At one point, she even expressed her story, in a roundabout way, while she was talking about having to work here to earn enough money to survive and then talk her daughter into going back to Ohio before the baby is born.
“We ain’t never had anything,” she said with no emotion, “and we never will.”
That was her story — and everything about her life and her face and the way she carried herself screamed that story. And because she believes that story, it has become her destiny. Her life isn’t going to change.
In an interview I heard Thursday night, a psychologist quoted writer Mo Willems, who wrote in one of his books, “If you ever find yourself in the wrong story, leave.”
The entire point of the interview I was listening to was that we control our lives through our stories — the interpretations we give to the facts of our lives. If you find yourself somewhere you don’t want to be, the first thing to do is to change the story of your life. Until you change your story — which is really just an interpretation of all that’s happened to you — nothing can change for you.
If you believe life has infinite possibilities, you’re going to keep pushing forward to find them. If you believe you’re stuck where you are — for whatever reason — you’re going to be stuck until you find a way to change what you believe about it.
It’s easy for me to see how this applies to people such as the woman in the store tonight, but it’s harder to apply to myself. You and I aren’t like her. We’re far smarter and more educated and sophisticated. Our stories are reasonable and rational. We’re not limiting ourselves. That’s what we tell ourselves anyway.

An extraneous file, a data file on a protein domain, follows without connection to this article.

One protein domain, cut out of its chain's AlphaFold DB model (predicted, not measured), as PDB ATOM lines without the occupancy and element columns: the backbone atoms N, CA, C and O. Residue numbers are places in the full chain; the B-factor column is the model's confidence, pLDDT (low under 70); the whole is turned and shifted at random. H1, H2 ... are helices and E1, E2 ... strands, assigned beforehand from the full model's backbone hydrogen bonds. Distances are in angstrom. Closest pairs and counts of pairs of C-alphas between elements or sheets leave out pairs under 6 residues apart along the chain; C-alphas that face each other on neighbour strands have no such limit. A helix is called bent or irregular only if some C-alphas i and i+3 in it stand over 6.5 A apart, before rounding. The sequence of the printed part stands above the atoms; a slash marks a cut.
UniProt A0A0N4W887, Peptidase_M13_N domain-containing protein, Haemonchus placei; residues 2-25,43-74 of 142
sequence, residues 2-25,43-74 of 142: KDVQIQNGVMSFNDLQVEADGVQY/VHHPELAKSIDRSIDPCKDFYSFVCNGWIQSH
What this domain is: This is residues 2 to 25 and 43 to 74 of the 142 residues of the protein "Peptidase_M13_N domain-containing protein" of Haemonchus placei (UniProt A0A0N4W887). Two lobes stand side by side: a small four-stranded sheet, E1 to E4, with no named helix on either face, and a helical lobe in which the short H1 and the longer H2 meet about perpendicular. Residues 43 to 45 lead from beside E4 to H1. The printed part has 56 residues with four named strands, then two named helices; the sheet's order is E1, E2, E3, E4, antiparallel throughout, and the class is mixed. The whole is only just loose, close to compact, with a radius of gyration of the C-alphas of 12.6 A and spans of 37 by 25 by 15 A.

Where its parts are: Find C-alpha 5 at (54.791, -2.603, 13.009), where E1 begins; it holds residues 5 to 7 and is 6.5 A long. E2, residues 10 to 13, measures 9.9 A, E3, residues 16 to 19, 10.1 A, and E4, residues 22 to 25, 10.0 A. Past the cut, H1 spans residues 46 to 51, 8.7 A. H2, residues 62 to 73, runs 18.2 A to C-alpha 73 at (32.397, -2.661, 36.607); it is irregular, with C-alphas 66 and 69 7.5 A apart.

So if this doesn’t apply to us, why do we sometimes notice we’re putting ourselves back into positions where we’ve been before? Why do we swear we will never let a particular type of person into our lives again, but we end up doing something similar without even noticing until it’s too late.
I’ve realized lately that I’ve allowed a narcissist to become a major figure in my life. I thought I was prepared to avoid such people now and avoid them, but I somehow put myself into a position of needing this one. How did I do that? I’m having to think a lot about that and it’s not something I’m happy to admit.
You’re almost certainly no different. You know things need to change in your life. Or maybe you find yourself falling into a pattern you had sworn you wouldn’t follow again. Why? You have some belief about yourself and your story that’s leading you to make decisions you say you don’t want.
Nothing will change for you until you change your story.
I’ve become aware — again — in the last few days that some things about my story still need to change.
I hope that I’m self-aware enough — and that you’re self-aware enough — for us to change our lives in ways they need to change. I’m hopeful about myself, but I might be fooling myself.
I doubt the woman from the store tonight will ever change. She knows her story. She’s comfortable being that person. It’s probably all she knows how to be. She’s tired of life — and nothing will ever get any better for her — all because of her limiting beliefs.
Note: The photo above is of a real mother of three from a poor town in Appalachia. Her look reminds me of what I saw in the face of the woman tonight.